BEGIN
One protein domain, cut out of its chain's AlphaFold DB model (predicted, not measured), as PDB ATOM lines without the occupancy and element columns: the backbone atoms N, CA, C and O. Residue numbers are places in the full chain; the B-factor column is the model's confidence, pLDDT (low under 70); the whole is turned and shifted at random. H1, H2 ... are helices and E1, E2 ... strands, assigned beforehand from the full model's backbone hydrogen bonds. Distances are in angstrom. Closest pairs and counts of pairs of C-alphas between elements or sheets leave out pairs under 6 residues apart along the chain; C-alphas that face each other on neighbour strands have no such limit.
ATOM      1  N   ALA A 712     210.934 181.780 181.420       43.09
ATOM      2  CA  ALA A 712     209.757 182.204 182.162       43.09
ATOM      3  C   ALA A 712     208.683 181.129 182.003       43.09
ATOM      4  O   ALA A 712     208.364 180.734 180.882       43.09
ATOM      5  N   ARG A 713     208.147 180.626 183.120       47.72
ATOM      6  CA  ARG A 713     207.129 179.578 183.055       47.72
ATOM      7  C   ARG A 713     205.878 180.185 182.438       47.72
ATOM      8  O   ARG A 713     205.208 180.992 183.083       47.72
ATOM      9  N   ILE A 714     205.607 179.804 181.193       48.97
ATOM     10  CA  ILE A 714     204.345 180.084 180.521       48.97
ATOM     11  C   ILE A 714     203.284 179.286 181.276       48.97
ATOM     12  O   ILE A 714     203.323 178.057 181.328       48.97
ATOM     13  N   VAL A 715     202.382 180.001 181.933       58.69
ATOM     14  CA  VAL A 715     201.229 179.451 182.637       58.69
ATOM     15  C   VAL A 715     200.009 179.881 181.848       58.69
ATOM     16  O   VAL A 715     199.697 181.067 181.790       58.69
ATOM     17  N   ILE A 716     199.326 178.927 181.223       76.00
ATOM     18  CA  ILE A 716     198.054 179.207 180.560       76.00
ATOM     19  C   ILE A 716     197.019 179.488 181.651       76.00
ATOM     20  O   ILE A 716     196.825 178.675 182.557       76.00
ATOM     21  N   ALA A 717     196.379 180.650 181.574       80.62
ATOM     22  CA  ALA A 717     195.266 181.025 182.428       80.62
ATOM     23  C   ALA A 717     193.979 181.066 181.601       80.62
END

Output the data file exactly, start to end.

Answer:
One protein domain, cut out of its chain's AlphaFold DB model (predicted, not measured), as PDB ATOM lines without the occupancy and element columns: the backbone atoms N, CA, C and O. Residue numbers are places in the full chain; the B-factor column is the model's confidence, pLDDT (low under 70); the whole is turned and shifted at random. H1, H2 ... are helices and E1, E2 ... strands, assigned beforehand from the full model's backbone hydrogen bonds. Distances are in angstrom. Closest pairs and counts of pairs of C-alphas between elements or sheets leave out pairs under 6 residues apart along the chain; C-alphas that face each other on neighbour strands have no such limit.
ATOM      1  N   ALA A 712     210.934 181.780 181.420       43.09
ATOM      2  CA  ALA A 712     209.757 182.204 182.162       43.09
ATOM      3  C   ALA A 712     208.683 181.129 182.003       43.09
ATOM      4  O   ALA A 712     208.364 180.734 180.882       43.09
ATOM      5  N   ARG A 713     208.147 180.626 183.120       47.72
ATOM      6  CA  ARG A 713     207.129 179.578 183.055       47.72
ATOM      7  C   ARG A 713     205.878 180.185 182.438       47.72
ATOM      8  O   ARG A 713     205.208 180.992 183.083       47.72
ATOM      9  N   ILE A 714     205.607 179.804 181.193       48.97
ATOM     10  CA  ILE A 714     204.345 180.084 180.521       48.97
ATOM     11  C   ILE A 714     203.284 179.286 181.276       48.97
ATOM     12  O   ILE A 714     203.323 178.057 181.328       48.97
ATOM     13  N   VAL A 715     202.382 180.001 181.933       58.69
ATOM     14  CA  VAL A 715     201.229 179.451 182.637       58.69
ATOM     15  C   VAL A 715     200.009 179.881 181.848       58.69
ATOM     16  O   VAL A 715     199.697 181.067 181.790       58.69
ATOM     17  N   ILE A 716     199.326 178.927 181.223       76.00
ATOM     18  CA  ILE A 716     198.054 179.207 180.560       76.00
ATOM     19  C   ILE A 716     197.019 179.488 181.651       76.00
ATOM     20  O   ILE A 716     196.825 178.675 182.557       76.00
ATOM     21  N   ALA A 717     196.379 180.650 181.574       80.62
ATOM     22  CA  ALA A 717     195.266 181.025 182.428       80.62
ATOM     23  C   ALA A 717     193.979 181.066 181.601       80.62